A total of 26 patients (36%) mentioned events like separation from spouse or partner, infidelity of partner, and separation from child as the most distressing life event causing or influencing the severity of substance use. Results are shown in Table 1.

Table 1. Trauma History, PTSD Severity, Substance Diagnosis (N = 72)a
Variable PTSD (N = 22)Non-PTSD (N = 50)Total Sample (N = 72)
Trauma history-PTSD severity
At least one traumatic event22 (100)b45 (90)b67 (93.5)b
Mean number of different types of trauma12.86 (7.57)c6.82 (4.98)8.67 (6.47)
Trauma symptom severity49.69 (4.49)c23.30 (10.26)31.36 (15.11)
Criminal events77.27 (17)56 (28)62.5 (45)
General traumatic events95.4 (21)92 (46)93 (67)
Physical assault86.3 (19)74 (37)77.7 (56)
Sexual assault40.9 (9)d22 (11)27.7 (20)
Other traumatic events40.9 (9)34 (17)36 (26)
Substance diagnosis
Alcohol use disorder9.6 (2)2 (1)4.1 (3)
Heroin40.9 (9)22 (11)27.7 (20)
Cocaine13.6 (3)2 (1)5.5 (4)
Opioid18.1 (4)14 (7)15.2 (11)
Cannabis36.3 (8)16 (8)22.2 (16)
Tranquilizer and sedative18.1 (4)24 (12)22.2 (16)
Amphetamine77.2 (17)62 (31)66.6 (48)
Multiple use72.7 (16)d38 (19)48.6 (35)

aValues are expressed as mean (SD) unless otherwise indicated.

bValues expressed as No. (%).

cP < 0.005.

dP < 0.05.

4.3. Substance Diagnosis and Addiction Severity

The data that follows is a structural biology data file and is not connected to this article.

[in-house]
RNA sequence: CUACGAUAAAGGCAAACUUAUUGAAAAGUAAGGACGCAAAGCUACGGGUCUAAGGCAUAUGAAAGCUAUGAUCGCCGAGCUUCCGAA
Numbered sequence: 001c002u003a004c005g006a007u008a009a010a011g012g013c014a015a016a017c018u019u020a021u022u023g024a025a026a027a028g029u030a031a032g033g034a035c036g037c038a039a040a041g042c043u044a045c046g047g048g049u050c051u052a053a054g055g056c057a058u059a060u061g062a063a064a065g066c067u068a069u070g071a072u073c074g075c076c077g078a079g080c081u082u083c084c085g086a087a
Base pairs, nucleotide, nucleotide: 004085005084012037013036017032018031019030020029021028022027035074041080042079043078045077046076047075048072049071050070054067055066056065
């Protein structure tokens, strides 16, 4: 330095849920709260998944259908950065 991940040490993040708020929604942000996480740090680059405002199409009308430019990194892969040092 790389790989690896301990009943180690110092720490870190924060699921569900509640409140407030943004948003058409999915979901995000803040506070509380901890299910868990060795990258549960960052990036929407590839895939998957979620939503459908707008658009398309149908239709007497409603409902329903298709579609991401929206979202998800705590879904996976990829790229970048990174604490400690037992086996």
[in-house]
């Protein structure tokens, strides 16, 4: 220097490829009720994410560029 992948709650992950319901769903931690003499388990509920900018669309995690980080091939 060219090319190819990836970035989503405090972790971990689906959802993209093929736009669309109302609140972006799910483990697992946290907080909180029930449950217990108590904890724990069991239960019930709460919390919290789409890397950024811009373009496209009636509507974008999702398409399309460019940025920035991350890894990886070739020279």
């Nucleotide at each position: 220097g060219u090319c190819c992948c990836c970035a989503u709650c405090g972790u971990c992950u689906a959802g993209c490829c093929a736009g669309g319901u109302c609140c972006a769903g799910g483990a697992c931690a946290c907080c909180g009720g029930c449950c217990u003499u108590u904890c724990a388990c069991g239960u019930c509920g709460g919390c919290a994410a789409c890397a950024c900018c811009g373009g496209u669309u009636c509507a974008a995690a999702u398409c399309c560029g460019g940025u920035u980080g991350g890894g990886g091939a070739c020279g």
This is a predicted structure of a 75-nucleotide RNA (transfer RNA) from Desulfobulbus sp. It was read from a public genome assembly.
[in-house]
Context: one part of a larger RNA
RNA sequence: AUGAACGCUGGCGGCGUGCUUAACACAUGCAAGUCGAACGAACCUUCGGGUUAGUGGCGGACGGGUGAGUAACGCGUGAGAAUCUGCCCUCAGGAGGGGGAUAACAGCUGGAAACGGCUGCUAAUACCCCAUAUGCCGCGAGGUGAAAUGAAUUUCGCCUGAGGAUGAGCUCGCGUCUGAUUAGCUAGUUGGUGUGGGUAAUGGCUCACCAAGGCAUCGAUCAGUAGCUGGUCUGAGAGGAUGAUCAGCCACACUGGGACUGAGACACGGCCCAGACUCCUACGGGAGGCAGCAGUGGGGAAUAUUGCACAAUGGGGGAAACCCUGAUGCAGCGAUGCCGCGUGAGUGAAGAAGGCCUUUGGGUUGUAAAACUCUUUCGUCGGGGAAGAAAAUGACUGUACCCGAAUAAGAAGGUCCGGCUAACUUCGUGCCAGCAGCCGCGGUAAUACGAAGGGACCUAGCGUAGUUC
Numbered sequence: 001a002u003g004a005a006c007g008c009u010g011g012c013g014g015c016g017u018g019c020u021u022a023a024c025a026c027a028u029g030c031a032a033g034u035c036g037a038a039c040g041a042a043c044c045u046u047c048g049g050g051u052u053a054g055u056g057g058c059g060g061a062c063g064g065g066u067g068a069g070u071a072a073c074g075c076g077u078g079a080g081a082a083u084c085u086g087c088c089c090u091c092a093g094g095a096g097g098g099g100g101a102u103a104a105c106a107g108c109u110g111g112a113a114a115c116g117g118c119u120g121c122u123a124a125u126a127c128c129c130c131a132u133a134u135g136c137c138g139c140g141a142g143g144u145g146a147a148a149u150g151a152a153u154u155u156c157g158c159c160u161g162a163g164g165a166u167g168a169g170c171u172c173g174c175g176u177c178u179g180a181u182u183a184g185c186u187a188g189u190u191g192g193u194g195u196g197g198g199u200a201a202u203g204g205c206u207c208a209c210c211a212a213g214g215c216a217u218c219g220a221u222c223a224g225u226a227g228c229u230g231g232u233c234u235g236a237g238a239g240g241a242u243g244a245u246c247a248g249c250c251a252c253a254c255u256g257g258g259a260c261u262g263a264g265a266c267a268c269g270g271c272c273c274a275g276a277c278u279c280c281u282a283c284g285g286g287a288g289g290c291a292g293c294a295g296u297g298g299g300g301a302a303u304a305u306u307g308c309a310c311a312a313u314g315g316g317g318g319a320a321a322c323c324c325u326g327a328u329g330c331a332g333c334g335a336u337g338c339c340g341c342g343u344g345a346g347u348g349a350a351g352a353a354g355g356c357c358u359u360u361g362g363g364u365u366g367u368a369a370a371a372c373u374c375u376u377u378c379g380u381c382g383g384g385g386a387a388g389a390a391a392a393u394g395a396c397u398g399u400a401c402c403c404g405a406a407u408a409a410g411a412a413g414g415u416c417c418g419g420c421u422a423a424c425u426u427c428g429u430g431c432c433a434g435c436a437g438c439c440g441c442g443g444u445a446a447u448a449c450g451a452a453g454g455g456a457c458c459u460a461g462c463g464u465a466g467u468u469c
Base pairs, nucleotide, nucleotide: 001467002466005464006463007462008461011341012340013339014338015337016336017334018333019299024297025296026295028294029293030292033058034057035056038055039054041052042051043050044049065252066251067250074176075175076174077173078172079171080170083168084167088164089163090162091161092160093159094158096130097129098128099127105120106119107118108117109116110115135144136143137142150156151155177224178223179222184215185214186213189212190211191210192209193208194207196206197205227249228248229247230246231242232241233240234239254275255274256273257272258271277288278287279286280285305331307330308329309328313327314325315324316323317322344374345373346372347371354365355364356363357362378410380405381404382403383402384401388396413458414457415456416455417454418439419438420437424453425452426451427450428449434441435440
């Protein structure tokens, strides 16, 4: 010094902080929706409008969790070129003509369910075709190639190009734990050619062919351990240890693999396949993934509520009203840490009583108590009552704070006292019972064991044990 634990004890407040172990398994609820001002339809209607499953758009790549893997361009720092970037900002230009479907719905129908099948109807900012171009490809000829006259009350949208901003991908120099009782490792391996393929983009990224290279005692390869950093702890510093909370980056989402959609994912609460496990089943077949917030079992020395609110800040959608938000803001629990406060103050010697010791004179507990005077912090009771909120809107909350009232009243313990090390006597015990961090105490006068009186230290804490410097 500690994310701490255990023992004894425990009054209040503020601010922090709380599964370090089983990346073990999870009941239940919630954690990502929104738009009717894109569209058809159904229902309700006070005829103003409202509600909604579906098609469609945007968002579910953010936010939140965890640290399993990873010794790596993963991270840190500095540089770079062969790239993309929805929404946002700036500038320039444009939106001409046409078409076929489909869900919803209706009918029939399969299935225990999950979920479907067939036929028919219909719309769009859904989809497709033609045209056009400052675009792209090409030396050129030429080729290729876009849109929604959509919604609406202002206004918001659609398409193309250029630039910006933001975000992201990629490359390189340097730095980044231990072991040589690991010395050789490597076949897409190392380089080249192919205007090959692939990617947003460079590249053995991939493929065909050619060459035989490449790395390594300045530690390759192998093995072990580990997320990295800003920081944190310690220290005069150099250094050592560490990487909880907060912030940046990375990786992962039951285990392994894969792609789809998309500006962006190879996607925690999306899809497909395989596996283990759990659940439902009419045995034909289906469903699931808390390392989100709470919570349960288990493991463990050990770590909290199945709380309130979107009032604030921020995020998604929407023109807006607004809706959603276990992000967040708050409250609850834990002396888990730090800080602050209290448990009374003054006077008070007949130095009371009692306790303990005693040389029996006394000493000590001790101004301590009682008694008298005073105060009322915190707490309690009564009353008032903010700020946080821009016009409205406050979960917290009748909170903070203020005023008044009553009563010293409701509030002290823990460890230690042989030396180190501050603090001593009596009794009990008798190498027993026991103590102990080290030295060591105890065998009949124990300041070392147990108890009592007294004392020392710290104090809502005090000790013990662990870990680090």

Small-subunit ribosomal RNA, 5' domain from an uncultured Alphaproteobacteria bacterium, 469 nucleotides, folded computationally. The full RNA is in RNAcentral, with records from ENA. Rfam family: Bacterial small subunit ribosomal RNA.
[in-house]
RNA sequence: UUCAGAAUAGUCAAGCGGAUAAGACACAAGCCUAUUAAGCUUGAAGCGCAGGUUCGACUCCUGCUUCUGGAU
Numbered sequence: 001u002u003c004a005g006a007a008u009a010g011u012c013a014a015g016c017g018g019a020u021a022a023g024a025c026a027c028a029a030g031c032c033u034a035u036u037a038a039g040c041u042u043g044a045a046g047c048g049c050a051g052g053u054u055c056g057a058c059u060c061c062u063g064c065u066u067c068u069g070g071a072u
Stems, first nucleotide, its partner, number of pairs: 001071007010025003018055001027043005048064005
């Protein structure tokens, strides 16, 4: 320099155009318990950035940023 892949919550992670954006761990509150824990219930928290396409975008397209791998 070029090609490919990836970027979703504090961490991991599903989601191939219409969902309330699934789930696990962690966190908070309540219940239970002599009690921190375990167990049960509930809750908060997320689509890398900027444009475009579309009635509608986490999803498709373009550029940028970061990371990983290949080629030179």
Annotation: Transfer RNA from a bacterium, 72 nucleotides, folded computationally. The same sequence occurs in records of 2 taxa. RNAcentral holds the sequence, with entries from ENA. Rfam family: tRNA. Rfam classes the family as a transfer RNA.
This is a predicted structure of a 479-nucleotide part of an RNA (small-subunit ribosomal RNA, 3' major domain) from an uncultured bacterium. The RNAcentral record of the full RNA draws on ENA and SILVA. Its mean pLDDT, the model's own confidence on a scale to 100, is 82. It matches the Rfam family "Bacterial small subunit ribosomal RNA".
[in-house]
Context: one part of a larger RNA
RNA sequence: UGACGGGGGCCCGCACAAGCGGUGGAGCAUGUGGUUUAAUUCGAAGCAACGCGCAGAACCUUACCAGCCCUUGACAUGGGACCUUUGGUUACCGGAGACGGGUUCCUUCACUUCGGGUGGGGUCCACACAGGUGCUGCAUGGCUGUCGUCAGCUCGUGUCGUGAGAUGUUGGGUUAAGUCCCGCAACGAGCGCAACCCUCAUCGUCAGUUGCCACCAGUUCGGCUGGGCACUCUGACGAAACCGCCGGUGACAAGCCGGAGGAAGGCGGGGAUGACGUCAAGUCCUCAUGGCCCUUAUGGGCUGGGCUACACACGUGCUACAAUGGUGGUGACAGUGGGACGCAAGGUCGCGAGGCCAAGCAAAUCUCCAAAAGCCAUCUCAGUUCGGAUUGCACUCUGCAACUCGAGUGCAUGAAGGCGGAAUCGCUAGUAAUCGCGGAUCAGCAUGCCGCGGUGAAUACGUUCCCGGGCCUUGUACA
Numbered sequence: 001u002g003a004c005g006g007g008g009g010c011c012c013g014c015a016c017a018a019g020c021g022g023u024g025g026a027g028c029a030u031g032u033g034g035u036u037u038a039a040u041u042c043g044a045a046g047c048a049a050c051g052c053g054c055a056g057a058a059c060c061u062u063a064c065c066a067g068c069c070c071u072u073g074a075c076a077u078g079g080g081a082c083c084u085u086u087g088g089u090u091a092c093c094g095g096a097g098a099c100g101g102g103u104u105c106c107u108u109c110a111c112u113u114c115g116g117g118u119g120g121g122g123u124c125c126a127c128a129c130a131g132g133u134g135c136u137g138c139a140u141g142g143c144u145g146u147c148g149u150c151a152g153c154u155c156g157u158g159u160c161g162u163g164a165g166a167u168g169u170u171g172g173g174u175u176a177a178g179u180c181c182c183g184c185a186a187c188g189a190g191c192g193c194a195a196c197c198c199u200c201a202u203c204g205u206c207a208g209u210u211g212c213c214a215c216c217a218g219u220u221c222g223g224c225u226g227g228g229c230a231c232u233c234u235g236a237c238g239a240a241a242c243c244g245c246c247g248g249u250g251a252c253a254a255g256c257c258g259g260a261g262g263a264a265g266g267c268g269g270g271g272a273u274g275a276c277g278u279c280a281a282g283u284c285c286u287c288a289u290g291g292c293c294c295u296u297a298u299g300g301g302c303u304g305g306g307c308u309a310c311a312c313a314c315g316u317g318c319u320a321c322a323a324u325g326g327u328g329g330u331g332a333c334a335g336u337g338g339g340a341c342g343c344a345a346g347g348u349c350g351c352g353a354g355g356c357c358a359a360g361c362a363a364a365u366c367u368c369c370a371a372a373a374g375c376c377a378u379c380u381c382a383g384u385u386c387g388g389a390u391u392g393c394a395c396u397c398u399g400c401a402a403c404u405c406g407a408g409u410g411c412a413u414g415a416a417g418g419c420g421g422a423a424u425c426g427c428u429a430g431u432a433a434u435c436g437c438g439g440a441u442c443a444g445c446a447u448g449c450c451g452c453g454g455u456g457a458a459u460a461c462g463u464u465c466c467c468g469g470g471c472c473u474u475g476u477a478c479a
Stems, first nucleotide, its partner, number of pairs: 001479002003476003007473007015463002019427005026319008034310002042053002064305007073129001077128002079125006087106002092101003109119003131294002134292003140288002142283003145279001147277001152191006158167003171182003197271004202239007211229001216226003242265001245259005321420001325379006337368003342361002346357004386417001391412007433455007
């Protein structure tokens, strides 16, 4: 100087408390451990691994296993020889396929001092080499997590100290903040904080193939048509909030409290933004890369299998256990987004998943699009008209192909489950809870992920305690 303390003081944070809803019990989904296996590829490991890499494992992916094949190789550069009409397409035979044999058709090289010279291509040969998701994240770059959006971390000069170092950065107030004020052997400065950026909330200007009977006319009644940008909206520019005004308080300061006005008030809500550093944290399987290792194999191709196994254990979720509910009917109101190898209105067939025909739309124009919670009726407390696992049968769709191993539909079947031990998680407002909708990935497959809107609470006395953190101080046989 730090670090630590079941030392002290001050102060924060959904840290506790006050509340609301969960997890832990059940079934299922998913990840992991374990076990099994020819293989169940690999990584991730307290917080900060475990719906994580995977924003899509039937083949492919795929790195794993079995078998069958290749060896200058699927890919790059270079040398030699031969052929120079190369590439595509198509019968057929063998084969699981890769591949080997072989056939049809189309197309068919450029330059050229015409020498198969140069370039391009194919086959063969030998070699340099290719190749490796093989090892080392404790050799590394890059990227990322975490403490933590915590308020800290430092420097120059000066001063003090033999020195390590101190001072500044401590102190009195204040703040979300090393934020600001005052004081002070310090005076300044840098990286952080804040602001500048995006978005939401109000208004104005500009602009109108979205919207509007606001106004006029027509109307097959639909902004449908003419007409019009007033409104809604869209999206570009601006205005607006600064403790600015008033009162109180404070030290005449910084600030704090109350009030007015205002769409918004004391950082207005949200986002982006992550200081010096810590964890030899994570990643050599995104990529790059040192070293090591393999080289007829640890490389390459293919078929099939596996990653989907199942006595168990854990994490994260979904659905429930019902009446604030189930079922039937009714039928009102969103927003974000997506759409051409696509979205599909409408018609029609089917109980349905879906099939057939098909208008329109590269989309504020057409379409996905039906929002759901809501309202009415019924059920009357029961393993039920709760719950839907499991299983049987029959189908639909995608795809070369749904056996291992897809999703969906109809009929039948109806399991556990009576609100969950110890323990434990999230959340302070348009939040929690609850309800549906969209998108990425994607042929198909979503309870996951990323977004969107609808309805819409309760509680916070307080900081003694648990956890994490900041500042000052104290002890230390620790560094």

As shown in Table 1, PTSD group reported significantly more multiple use during last month (χ2 = 12.95, DF = 1, P < 0.01). They also had higher means of use of all substances except a tranquilizer; however, no significant differences were found between PTSD and non-PTSD groups. In addiction severity index, significant differences were found in areas of family relationships, psychiatric status, legal status, as well as alcohol and drug use indicating worse status of PTSD group in these areas compared to non-PTSD group. Results are shown in Table 2.

Table 2. Addiction Severity Index: Means and Group Differences
Addiction Severity Index Composite ScoresPTSD (N = 20)aNon-PTSD (N = 32)azP Value
Medical0.310 (0.364)0.190 (0.316)1.470.142
Employment0.816 (0.243)0.795 (0.263)0.1950.845
Alcohol0.035 (0.130)0.016 (0.113)1.920.054
Drug0.400 (0.131)0.346 (0.086)1.940.052
Legal0.108 (0.208)0.022 (0.101)2.490.031
Family0.613 (0.194)0.418 (0.230)3.060.003
Psychiatric0.498 (0.189)0.340 (0.179)3.210.001

aValues are expressed as mean (SD).

4.4. Psychological Distress

There were significant differences between PTSD and non-PTSD groups in seven dimensions of BSI including: Anxiety, depression, phobic anxiety, obsessive compulsive, somatization, interpersonal sensitivity, and hostility. However, no significant difference was found in global severity index, paranoid ideation, and psychoticism. Results are presented in Table 3.